Researchers at Texas A&M University have developed a new surgical technology for steadying robotic arms during surgery. The new study was published in the journal Scientific Reports.
Robotic Fingers as an Extension of the Surgeon
The team of researchers demonstrated that users can have an accurate perception of distance to contact through the use of electrical currents that are sent to fingerprints. The electrical currents cause small but perceptible buzzes, and users are able to control robotic fingers in a more precise and accurate way when operating on fragile surfaces.
According to the researchers, the method could be used by surgeons to reduce inadvertent injuries, some of which occur during robot-assisted operative procedures.
Hangye Park is an assistant professor in the Department of Electrical and Computer Engineering.
“One of the challenges with robotic fingers is ensuring that they can be controlled precisely enough to softly land on biological tissue,” said Park. “With our design, surgeons will be able to get an intuitive sense of how far their robotic fingers are from contact, information they can then use to touch fragile structures with just the right amount of force.”
Surgeons utilize robot-assisted surgical systems, or telerobotic surgical systems, as physical extensions of themselves. The surgeons then control robotic fingers with movements from their own, which allows for complicated procedures to be done remotely. This also allows surgeons to take on more patients for medical care, and because of the small size of the robotic fingers, smaller incisions can be done. With the technology, surgeons are not required to make large incisions, which are often needed to accommodate the surgeon’s hands in the patient’s body.
One of the key aspects of moving robotic fingers precisely is the use of live streaming of visual information, which comes from cameras that are placed on telerobotic arms. This requires the surgeons to observe monitors in order to match their finger movements with the telerobotic finger movements. This helps them locate where their robotic fingers are and how close they are to each other.
According to Park, visual information alone is not enough to guide fine finger movements, which is extremely important when the fingers are operating very close to the brain and other delicate tissue.
“Surgeons can only know how far apart their actual fingers are from each other indirectly, that is, by looking at where their robotic fingers are relative to each other on a monitor,” Park said. “This roundabout view diminishes their sense of how far apart their actual fingers are from each other, which then affects how they control their robotic fingers.”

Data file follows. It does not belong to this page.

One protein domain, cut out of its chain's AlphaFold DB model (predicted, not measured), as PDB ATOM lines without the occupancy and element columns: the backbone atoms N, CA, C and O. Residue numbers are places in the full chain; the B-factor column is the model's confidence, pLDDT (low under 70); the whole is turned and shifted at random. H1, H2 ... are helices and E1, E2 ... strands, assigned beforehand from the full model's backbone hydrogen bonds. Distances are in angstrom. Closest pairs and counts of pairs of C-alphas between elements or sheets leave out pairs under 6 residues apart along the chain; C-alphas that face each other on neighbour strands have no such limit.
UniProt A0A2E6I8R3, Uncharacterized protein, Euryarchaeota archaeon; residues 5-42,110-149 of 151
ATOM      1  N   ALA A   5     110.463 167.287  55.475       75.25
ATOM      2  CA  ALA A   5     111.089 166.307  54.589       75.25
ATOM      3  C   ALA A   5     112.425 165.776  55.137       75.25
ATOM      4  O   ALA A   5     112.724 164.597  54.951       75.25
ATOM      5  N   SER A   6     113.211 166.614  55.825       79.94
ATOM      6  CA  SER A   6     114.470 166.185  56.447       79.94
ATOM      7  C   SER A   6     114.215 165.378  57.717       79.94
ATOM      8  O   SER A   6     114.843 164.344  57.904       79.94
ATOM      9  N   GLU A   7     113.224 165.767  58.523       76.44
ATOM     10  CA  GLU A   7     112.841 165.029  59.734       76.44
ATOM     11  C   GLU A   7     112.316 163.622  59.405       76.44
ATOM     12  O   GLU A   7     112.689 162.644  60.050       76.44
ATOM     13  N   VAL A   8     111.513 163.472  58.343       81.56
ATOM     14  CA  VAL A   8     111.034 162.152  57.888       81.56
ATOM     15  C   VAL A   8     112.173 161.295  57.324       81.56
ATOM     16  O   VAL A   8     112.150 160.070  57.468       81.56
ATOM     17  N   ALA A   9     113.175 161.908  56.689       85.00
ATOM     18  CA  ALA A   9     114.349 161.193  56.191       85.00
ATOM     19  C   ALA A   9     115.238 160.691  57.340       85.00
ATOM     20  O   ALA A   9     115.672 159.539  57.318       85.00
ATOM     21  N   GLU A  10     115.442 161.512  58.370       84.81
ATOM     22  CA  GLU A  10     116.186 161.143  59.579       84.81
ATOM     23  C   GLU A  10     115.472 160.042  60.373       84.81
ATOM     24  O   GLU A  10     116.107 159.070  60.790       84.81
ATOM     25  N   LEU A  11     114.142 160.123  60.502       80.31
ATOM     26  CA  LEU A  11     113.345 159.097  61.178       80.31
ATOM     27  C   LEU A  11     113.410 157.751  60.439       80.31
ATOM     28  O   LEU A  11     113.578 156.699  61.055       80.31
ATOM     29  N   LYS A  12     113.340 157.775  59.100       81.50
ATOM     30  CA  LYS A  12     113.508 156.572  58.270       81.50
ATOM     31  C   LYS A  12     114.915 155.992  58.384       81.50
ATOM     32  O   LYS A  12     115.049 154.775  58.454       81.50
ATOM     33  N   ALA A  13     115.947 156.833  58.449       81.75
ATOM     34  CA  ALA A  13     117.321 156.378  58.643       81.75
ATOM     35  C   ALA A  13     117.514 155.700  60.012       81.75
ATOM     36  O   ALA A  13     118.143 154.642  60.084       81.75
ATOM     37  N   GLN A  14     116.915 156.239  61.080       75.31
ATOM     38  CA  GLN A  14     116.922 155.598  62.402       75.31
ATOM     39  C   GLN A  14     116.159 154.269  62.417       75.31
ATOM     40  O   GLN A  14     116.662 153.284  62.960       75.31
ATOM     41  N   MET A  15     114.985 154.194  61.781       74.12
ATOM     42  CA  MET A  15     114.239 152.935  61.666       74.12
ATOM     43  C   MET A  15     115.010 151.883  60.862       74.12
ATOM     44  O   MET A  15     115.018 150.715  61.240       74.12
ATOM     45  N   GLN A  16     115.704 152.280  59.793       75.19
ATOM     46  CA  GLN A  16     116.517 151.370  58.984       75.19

Glove Fitted with Stimulation Probes
Trying to overcome this challenge, the team of researchers developed an alternate way to deliver distance information, and it is independent of visual feedback. They do this by using gloves fitted with stimulation probes, which pass different frequencies of electrical currents onto fingertips. By doing this, users were able to be trained to associate the frequency of current pulses with distance, in a way in such a way that there is an increase in current frequencies when a test object is getting closer.
The technology was specific to the user’s sensitivity to electrical current frequencies. This means that in the case of a user being sensitive to a wider range of current frequencies, the distance information was then delivered with a smaller increase in currents.
According to the researchers, the users receiving electrical pulses were capable of lowering their force of contact by about 70%, and they had a raised awareness of the proximity to underlying surfaces. One of the concluding observations was that proximity information being delivered through mild electrical pulses was about three times more effective than just visual information.
According to Park, the new developments could drastically increase maneuverability during surgery, while at the same time minimizing unintended tissue damage.
“Our goal was to come up with a solution that would improve the accuracy in proximity estimation without increasing the burden of active thinking needed for this task,” he said. “When our technique is ready for use in surgical settings, physicians will be able to intuitively know how far their robotic fingers are from underlying structures, which means that they can keep their active focus on optimizing the surgical outcome of their patients.”